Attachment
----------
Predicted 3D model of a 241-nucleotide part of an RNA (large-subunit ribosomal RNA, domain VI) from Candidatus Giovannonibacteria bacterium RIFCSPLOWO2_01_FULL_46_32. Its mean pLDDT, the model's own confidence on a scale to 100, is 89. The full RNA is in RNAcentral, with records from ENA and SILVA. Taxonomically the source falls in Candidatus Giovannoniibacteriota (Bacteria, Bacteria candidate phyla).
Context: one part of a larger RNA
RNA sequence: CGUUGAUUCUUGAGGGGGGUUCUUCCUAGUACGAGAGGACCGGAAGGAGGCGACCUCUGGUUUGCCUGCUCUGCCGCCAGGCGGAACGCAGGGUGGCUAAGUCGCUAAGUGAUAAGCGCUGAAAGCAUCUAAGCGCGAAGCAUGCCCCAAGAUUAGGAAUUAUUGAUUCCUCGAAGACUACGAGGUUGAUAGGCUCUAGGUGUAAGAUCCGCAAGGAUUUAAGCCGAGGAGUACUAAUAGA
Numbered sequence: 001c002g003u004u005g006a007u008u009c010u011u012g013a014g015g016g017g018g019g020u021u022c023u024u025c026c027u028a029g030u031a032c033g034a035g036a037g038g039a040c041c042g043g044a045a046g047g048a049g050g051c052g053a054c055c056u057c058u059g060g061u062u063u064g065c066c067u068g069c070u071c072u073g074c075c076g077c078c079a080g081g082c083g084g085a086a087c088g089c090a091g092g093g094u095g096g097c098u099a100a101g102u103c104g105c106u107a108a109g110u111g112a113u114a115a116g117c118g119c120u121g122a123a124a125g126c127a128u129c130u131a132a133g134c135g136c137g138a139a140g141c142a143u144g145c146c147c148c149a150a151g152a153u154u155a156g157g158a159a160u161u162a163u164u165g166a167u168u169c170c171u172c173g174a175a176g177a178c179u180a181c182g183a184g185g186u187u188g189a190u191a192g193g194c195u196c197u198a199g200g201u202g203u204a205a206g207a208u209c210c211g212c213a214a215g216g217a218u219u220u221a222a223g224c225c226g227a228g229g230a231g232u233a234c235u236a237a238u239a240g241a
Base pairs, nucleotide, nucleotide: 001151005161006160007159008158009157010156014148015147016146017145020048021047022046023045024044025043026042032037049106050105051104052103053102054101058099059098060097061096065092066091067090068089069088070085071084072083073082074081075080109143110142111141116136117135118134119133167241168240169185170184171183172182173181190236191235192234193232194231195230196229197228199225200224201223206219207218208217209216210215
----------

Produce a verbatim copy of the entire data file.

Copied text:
Predicted 3D model of a 241-nucleotide part of an RNA (large-subunit ribosomal RNA, domain VI) from Candidatus Giovannonibacteria bacterium RIFCSPLOWO2_01_FULL_46_32. Its mean pLDDT, the model's own confidence on a scale to 100, is 89. The full RNA is in RNAcentral, with records from ENA and SILVA. Taxonomically the source falls in Candidatus Giovannoniibacteriota (Bacteria, Bacteria candidate phyla).
Context: one part of a larger RNA
RNA sequence: CGUUGAUUCUUGAGGGGGGUUCUUCCUAGUACGAGAGGACCGGAAGGAGGCGACCUCUGGUUUGCCUGCUCUGCCGCCAGGCGGAACGCAGGGUGGCUAAGUCGCUAAGUGAUAAGCGCUGAAAGCAUCUAAGCGCGAAGCAUGCCCCAAGAUUAGGAAUUAUUGAUUCCUCGAAGACUACGAGGUUGAUAGGCUCUAGGUGUAAGAUCCGCAAGGAUUUAAGCCGAGGAGUACUAAUAGA
Numbered sequence: 001c002g003u004u005g006a007u008u009c010u011u012g013a014g015g016g017g018g019g020u021u022c023u024u025c026c027u028a029g030u031a032c033g034a035g036a037g038g039a040c041c042g043g044a045a046g047g048a049g050g051c052g053a054c055c056u057c058u059g060g061u062u063u064g065c066c067u068g069c070u071c072u073g074c075c076g077c078c079a080g081g082c083g084g085a086a087c088g089c090a091g092g093g094u095g096g097c098u099a100a101g102u103c104g105c106u107a108a109g110u111g112a113u114a115a116g117c118g119c120u121g122a123a124a125g126c127a128u129c130u131a132a133g134c135g136c137g138a139a140g141c142a143u144g145c146c147c148c149a150a151g152a153u154u155a156g157g158a159a160u161u162a163u164u165g166a167u168u169c170c171u172c173g174a175a176g177a178c179u180a181c182g183a184g185g186u187u188g189a190u191a192g193g194c195u196c197u198a199g200g201u202g203u204a205a206g207a208u209c210c211g212c213a214a215g216g217a218u219u220u221a222a223g224c225c226g227a228g229g230a231g232u233a234c235u236a237a238u239a240g241a
Base pairs, nucleotide, nucleotide: 001151005161006160007159008158009157010156014148015147016146017145020048021047022046023045024044025043026042032037049106050105051104052103053102054101058099059098060097061096065092066091067090068089069088070085071084072083073082074081075080109143110142111141116136117135118134119133167241168240169185170184171183172182173181190236191235192234193232194231195230196229197228199225200224201223206219207218208217209216210215